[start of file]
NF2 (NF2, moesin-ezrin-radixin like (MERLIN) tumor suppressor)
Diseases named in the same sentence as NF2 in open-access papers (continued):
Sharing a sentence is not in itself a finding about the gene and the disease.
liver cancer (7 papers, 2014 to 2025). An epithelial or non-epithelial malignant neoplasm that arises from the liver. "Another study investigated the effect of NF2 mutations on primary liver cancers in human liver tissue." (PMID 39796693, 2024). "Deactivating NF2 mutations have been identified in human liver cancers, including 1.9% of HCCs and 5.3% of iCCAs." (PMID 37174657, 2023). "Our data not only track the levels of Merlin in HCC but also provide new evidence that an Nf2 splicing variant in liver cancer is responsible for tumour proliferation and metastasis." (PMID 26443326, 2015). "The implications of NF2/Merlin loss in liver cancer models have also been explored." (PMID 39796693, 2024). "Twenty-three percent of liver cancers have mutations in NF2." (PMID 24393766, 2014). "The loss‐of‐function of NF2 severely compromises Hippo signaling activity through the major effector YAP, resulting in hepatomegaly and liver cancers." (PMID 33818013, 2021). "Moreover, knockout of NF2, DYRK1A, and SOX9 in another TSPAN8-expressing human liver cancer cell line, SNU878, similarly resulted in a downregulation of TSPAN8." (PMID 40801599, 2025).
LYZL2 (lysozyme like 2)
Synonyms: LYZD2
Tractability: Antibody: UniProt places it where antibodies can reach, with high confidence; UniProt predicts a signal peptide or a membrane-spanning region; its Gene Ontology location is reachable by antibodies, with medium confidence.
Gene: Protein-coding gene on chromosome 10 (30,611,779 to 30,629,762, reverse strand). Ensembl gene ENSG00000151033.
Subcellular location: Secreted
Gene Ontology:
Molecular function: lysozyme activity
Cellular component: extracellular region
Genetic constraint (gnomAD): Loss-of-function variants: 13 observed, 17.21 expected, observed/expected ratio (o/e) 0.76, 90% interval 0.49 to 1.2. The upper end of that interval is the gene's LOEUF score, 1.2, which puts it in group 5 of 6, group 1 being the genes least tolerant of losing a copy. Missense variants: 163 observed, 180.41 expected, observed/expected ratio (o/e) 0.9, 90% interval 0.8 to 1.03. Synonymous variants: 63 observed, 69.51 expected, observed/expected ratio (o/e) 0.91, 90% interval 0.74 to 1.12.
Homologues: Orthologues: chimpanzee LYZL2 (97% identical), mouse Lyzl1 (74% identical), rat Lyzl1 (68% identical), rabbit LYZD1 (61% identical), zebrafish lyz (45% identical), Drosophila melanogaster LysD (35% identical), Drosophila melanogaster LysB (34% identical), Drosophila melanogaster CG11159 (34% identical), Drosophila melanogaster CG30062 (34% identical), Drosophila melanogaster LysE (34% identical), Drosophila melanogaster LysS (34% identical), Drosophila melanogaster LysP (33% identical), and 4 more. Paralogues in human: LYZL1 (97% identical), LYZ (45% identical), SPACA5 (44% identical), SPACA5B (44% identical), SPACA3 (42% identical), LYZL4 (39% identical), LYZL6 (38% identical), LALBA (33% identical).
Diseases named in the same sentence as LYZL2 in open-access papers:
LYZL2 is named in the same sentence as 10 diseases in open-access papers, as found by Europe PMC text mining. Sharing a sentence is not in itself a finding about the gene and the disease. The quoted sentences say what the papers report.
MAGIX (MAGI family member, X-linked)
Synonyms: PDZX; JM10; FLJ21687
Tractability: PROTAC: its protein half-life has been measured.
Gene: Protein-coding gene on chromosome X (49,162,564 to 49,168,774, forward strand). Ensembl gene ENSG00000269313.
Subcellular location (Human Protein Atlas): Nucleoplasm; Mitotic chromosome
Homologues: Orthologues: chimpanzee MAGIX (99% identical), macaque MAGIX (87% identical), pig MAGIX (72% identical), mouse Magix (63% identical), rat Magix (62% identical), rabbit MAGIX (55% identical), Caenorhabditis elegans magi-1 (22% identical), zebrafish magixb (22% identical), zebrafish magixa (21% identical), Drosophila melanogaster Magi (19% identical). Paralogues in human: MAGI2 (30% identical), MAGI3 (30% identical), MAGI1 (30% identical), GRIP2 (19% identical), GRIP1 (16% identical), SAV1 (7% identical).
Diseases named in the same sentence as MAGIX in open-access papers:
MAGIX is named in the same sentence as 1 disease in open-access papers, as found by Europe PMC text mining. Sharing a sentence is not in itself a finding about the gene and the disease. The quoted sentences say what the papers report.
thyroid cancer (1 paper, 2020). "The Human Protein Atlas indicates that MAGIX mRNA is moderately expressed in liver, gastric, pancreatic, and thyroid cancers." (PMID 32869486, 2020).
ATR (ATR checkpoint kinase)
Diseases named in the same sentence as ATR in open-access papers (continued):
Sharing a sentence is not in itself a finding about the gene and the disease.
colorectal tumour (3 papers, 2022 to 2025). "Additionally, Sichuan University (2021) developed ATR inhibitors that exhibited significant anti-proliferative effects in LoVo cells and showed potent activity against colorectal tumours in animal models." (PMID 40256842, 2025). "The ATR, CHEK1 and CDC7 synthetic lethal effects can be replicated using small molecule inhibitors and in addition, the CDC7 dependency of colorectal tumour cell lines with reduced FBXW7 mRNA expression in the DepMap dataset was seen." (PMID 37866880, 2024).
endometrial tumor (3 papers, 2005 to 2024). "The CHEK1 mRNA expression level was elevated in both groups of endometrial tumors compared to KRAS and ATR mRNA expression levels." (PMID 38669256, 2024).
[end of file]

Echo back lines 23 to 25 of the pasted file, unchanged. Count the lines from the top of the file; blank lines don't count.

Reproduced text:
Diseases named in the same sentence as MAGIX in open-access papers:
MAGIX is named in the same sentence as 1 disease in open-access papers, as found by Europe PMC text mining. Sharing a sentence is not in itself a finding about the gene and the disease. The quoted sentences say what the papers report.
thyroid cancer (1 paper, 2020). "The Human Protein Atlas indicates that MAGIX mRNA is moderately expressed in liver, gastric, pancreatic, and thyroid cancers." (PMID 32869486, 2020).